White matter integrity moderates the relation between experienced childhood maltreatment and fathers' behavioral response to infant crying
Number of pages
SourceDevelopmental Psychobiology, 63, 5, (2021), pp. 1399-1414
Article / Letter to editor
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SW OZ BSI OGG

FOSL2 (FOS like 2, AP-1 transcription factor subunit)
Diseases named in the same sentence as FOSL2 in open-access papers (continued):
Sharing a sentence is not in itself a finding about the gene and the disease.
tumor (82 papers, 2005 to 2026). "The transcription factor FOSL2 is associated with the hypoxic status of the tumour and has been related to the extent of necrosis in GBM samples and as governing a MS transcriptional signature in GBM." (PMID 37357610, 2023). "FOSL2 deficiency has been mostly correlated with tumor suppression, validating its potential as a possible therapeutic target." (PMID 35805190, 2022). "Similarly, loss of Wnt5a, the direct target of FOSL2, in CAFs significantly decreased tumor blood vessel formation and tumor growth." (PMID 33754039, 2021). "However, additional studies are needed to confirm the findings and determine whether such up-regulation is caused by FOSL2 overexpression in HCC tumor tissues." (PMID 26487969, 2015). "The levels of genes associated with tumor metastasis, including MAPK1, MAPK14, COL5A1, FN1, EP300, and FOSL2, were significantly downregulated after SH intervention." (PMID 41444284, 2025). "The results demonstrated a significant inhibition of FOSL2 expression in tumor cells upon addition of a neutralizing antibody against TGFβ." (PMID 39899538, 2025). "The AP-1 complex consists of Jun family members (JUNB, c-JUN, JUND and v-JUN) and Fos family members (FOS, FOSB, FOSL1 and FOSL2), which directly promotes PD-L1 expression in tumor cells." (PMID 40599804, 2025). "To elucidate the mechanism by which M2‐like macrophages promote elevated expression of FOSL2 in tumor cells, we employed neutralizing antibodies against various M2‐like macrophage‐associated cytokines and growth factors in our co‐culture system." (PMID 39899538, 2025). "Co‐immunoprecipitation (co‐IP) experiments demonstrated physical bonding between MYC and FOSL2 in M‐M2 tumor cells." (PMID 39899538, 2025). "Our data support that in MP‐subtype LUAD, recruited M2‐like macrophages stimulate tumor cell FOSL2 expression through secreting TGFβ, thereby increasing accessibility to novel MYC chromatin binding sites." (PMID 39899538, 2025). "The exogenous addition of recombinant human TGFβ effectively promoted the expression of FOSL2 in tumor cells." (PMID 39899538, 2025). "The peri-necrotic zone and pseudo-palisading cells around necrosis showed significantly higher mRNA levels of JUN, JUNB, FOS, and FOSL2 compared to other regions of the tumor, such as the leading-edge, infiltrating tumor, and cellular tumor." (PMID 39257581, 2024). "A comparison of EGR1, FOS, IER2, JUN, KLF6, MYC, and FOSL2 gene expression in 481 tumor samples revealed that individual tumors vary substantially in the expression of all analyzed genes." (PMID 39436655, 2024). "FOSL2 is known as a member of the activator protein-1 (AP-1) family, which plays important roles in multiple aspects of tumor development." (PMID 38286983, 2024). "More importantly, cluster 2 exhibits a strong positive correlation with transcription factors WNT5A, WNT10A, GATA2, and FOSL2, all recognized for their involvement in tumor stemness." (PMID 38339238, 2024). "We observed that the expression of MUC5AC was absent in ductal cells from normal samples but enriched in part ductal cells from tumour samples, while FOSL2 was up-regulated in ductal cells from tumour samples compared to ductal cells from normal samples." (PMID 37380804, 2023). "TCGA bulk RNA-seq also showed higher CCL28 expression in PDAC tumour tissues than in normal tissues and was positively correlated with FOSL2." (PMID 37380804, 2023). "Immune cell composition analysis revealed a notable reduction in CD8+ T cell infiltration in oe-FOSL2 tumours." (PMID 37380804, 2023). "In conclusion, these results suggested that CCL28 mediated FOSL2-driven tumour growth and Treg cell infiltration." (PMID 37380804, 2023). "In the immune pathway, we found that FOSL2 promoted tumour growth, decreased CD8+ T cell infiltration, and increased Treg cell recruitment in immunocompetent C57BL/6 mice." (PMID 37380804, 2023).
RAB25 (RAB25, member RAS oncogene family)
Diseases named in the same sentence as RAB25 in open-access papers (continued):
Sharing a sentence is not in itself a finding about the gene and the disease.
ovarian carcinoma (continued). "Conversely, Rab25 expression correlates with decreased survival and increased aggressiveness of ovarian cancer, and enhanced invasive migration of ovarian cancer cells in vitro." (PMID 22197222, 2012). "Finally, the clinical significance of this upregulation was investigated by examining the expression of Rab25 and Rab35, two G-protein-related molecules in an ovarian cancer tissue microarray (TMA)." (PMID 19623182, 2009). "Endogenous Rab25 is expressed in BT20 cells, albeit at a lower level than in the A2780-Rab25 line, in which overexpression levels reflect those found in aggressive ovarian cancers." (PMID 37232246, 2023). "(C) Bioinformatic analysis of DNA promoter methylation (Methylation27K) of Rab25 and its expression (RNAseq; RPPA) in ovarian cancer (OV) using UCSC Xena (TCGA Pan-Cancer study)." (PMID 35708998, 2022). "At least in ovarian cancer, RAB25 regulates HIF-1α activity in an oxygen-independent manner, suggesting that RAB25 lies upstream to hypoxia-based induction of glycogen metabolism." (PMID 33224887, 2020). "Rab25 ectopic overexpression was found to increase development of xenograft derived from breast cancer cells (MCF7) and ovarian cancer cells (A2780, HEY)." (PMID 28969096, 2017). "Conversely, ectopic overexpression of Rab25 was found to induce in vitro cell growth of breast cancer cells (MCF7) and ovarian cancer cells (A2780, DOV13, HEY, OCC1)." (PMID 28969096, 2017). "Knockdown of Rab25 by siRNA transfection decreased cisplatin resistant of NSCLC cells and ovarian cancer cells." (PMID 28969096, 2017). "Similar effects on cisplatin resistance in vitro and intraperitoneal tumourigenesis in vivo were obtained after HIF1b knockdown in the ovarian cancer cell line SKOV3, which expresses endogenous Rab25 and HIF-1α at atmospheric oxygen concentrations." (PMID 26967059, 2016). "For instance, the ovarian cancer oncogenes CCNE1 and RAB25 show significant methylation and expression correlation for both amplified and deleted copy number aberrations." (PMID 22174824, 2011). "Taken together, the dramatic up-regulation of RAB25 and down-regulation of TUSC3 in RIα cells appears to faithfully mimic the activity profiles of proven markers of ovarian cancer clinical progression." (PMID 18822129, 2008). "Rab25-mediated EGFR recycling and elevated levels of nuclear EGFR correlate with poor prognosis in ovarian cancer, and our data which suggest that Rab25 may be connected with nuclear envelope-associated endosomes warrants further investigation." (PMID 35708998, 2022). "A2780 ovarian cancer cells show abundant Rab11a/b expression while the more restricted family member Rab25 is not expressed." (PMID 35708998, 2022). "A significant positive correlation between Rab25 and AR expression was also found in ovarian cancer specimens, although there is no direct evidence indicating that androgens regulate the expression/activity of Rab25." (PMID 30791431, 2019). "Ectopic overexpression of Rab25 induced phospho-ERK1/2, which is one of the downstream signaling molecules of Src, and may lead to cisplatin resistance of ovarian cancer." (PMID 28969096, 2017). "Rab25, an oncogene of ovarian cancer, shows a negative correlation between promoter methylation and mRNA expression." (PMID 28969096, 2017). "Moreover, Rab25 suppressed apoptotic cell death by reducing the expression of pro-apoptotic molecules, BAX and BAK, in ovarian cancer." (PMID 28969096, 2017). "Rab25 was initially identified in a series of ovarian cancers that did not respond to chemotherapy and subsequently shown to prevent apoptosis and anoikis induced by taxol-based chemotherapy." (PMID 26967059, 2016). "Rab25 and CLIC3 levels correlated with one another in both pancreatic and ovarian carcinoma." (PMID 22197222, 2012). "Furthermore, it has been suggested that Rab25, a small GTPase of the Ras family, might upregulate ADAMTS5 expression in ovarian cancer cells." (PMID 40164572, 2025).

The ability to provide appropriate responses to infant distress is vital to paternal care, but may be affected by fathers' experiences of childhood maltreatment. Detrimental effects of childhood maltreatment have been found in the adult brain's white matter fibers, accompanied with impaired emotional and cognitive functioning. In the current study (N = 121), we examined new and expectant fathers' childhood maltreatment experiences (i.e. emotional and physical abuse and neglect), current behavioral responses (i.e. handgrip force) to infant cry sounds, and white matter integrity using diffusion tensor imaging. First, more exposure to childhood maltreatment was associated with more use of excessive handgrip force in response to infant crying by fathers. Second, the association between experienced childhood maltreatment and white matter integrity was not significant in whole-brain analyses. Lastly, we found that the association between maltreatment exposure and excessive handgrip force during infant crying was absent in fathers with high tract integrity in the bilateral uncinate fasciculus. These findings possibly point to insufficient behavioral inhibition or emotional dysregulation in fathers who experienced childhood maltreatment, but buffering for this effect in those with larger integrity in brain fibers connecting the amygdala and prefrontal cortex.
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